Hippolytus: The Refutation of All Heresies
Like Tertullian, Hippolytus writes here against Marcion's dualistic view of the Bible. Where Tertullian highlights the errors within Marcion and the harmony of the two testaments of Scripture (Marcion's heresy was to divide the Old from the New, and to declare that the God of the OT was evil, while the God of the NT was good--being consistent in this belief involved even chopping up the NT so that it conformed to this scheme), Hippolytus points out that Marcion's teachings aren't really Christian at all. They are in fact lifted from the philosopher Empedocles and given Christian names. Instead of "Friendship" and "Discord," we get the God of the OT and the God of the NT.
Both Marcion and his student Prepon reject the salvation of Christ when the reject the Incarnation and human birth of our Savior, and in doing so show the true heart of their religion: disdain for the created order.
The heretic Carpocrates, on the other hand, doesn't even let the world be created by God--it was created by angels. Jesus was not Incarnate, He was born as all men are (Joseph was His father), but then was raised up by communion with God to become a God, and show the rest of us the way.
Cerinthus holds something similar, arguing that it was at His baptism that Jesus was selected by God to work miracles and preach. The Ebionaeans and Theodotus follow this teaching as well, though they at least admit that God is the creator of the world.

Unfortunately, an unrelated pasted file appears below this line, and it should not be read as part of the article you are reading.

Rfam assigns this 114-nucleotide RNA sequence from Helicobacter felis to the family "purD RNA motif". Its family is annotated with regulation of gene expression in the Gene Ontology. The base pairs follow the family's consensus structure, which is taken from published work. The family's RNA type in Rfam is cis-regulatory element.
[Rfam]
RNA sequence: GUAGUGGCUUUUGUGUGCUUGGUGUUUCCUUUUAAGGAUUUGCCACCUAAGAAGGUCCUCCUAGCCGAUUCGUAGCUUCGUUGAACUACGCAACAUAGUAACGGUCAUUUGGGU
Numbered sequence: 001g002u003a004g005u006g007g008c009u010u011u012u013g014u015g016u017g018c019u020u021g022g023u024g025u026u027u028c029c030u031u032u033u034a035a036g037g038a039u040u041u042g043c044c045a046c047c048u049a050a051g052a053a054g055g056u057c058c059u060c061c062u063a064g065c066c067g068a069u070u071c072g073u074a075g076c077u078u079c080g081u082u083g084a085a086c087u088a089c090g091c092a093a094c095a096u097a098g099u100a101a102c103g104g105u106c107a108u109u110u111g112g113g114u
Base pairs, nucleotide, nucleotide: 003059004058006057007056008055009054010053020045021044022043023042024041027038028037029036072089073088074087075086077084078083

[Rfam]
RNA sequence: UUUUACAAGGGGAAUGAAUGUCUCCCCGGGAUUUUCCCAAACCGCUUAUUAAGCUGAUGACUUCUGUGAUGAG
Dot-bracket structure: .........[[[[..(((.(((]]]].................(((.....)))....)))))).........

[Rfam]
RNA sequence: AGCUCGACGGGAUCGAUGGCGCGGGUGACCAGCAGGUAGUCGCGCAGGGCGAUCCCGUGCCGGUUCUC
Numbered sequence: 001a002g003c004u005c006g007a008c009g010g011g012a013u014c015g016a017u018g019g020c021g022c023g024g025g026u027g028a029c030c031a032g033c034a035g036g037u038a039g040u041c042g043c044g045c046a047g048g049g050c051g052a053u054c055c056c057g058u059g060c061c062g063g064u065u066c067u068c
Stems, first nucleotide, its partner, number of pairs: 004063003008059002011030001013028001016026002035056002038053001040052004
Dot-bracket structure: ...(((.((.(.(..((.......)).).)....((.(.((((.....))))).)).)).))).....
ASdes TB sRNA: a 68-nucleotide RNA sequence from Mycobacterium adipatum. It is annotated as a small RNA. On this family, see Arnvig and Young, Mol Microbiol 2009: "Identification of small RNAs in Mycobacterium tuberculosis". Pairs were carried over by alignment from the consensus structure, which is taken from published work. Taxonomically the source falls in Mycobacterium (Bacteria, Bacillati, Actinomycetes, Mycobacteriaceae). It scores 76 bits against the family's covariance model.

The Melchisedecians argue that Jesus just appeared to be God, but was not in reality. This seems to be similar to the teaching of the Nicolatians--here we get a bit of the background of Nicolaus, though this may or may not be accurate when set beside similar treatments in Tertullian, Irenaeus, and Eusebius.
But why are there so many heresies? While this chapter (like most of the book so far) really can be skimmed, be sure not to miss this observation, buried in the discussion of Carpocrates:
Now these heretics have themselves been sent forth by Satan, for the purpose of slandering before the Gentiles the divine name of the Church. And the devil's object is, that men hearing, now after one fashion and now after another, the doctrines of those heretics, and thinking that all of us are people of the same stamp, may turn away their ears from the preaching of the truth, or that they also, looking, without abjuring, upon all the tenets of those heretics, may speak hurtfully of us.